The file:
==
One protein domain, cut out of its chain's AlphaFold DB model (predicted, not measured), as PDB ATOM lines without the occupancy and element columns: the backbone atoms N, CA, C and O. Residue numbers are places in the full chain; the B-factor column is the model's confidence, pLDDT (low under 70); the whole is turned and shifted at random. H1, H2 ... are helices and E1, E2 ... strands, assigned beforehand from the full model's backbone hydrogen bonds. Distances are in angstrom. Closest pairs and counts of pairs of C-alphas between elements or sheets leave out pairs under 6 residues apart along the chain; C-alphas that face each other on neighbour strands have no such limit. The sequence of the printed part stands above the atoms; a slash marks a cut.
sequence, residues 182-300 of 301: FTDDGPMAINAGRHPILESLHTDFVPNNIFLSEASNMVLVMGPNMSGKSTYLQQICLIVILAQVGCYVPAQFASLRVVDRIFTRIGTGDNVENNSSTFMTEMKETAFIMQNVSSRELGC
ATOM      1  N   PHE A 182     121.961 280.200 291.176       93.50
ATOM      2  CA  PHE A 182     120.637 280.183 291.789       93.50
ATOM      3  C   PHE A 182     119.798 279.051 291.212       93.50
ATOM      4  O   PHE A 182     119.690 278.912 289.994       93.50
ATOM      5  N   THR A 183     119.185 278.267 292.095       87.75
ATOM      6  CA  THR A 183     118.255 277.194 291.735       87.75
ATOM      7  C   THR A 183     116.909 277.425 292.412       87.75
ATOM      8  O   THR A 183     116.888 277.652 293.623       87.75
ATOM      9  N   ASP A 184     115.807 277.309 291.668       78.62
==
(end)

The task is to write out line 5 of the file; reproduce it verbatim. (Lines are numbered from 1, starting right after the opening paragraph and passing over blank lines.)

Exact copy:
ATOM      4  O   PHE A 182     119.690 278.912 289.994       93.50